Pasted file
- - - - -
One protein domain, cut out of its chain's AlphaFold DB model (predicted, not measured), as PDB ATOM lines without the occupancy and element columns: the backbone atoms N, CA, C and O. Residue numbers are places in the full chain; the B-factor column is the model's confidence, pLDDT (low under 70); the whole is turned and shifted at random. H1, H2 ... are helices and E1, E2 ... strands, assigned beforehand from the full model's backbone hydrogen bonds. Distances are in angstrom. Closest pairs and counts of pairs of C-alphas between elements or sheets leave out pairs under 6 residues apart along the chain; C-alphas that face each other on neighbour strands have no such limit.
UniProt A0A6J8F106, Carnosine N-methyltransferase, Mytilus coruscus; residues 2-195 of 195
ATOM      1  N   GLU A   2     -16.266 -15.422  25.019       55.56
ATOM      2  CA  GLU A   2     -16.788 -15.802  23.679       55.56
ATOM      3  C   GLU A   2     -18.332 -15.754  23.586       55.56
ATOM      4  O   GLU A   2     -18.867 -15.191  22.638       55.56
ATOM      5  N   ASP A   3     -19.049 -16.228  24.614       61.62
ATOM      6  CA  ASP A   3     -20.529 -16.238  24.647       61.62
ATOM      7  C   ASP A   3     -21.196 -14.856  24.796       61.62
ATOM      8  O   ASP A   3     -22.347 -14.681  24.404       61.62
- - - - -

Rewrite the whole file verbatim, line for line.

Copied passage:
One protein domain, cut out of its chain's AlphaFold DB model (predicted, not measured), as PDB ATOM lines without the occupancy and element columns: the backbone atoms N, CA, C and O. Residue numbers are places in the full chain; the B-factor column is the model's confidence, pLDDT (low under 70); the whole is turned and shifted at random. H1, H2 ... are helices and E1, E2 ... strands, assigned beforehand from the full model's backbone hydrogen bonds. Distances are in angstrom. Closest pairs and counts of pairs of C-alphas between elements or sheets leave out pairs under 6 residues apart along the chain; C-alphas that face each other on neighbour strands have no such limit.
UniProt A0A6J8F106, Carnosine N-methyltransferase, Mytilus coruscus; residues 2-195 of 195
ATOM      1  N   GLU A   2     -16.266 -15.422  25.019       55.56
ATOM      2  CA  GLU A   2     -16.788 -15.802  23.679       55.56
ATOM      3  C   GLU A   2     -18.332 -15.754  23.586       55.56
ATOM      4  O   GLU A   2     -18.867 -15.191  22.638       55.56
ATOM      5  N   ASP A   3     -19.049 -16.228  24.614       61.62
ATOM      6  CA  ASP A   3     -20.529 -16.238  24.647       61.62
ATOM      7  C   ASP A   3     -21.196 -14.856  24.796       61.62
ATOM      8  O   ASP A   3     -22.347 -14.681  24.404       61.62